We're a global organization, so which regulations do we need to be cognizant of? And how do we ensure that what we're rolling out would not conflict with those regulations?
We've got a huge business in China, and China has rolled out its own regulations. So, we need to be checking and confirming that things are aligning with those. Plus, we expect European regulations to come through, so are they conflicting? And how do we manage that?
Alimi’s presentation came as the issues of data protection, AI regulation, and the impact of related systems, such as autonomous technologies and real-time facial recognition, are the subject of intense global, regional, and national debate.
As previously reported, last week the UK government signalled its intention to depart, in some respects, from European data protection rules. But it has also ‘baked in’ the principles of ethical AI development and implementation as part of its national AI strategy.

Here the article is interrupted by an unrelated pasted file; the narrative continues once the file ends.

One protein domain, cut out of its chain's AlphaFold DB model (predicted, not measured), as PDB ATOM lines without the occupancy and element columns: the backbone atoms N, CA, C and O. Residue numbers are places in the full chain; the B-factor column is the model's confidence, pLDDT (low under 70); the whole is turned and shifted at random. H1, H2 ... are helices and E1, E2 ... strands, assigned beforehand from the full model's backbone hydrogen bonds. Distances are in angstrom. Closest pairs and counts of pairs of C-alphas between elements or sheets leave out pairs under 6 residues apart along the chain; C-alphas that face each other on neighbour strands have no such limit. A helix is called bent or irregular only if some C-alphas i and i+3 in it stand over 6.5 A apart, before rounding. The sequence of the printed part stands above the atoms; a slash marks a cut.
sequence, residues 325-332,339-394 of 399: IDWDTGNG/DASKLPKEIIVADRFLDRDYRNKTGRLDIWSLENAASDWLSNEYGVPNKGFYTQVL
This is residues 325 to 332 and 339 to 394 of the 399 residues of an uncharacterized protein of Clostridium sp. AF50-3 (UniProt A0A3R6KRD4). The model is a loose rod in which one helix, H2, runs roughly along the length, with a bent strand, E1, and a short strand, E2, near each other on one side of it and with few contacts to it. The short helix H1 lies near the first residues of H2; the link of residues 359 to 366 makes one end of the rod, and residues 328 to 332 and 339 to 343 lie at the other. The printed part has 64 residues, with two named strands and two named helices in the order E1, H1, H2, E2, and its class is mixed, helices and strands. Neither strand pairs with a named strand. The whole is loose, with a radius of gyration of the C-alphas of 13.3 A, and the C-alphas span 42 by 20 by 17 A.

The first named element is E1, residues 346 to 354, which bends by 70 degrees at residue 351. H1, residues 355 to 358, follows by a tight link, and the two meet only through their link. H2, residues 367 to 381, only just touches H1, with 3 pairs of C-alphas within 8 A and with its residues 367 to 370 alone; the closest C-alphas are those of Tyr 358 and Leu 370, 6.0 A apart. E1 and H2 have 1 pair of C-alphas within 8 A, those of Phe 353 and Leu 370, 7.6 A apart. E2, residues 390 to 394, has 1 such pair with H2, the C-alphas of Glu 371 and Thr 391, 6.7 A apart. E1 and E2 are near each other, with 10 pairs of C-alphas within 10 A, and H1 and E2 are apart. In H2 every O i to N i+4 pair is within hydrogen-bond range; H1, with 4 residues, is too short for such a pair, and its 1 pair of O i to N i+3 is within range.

Meanwhile, there is intense debate in the US about whether to follow the EU’s lead in protecting citizens from Big Tech’s data intrusions, and whether to regulate technologies such as AI and real-time facial recognition at federal level.
Should the onus be on protecting citizens and consumers, as Europe believes? Or more about enabling private-sector innovation to take place, until harms can be addressed with light-touch regulation? This is the policy long pursued by the US. But can businesses really be trusted to act responsibly, post Cambridge Analytica et al?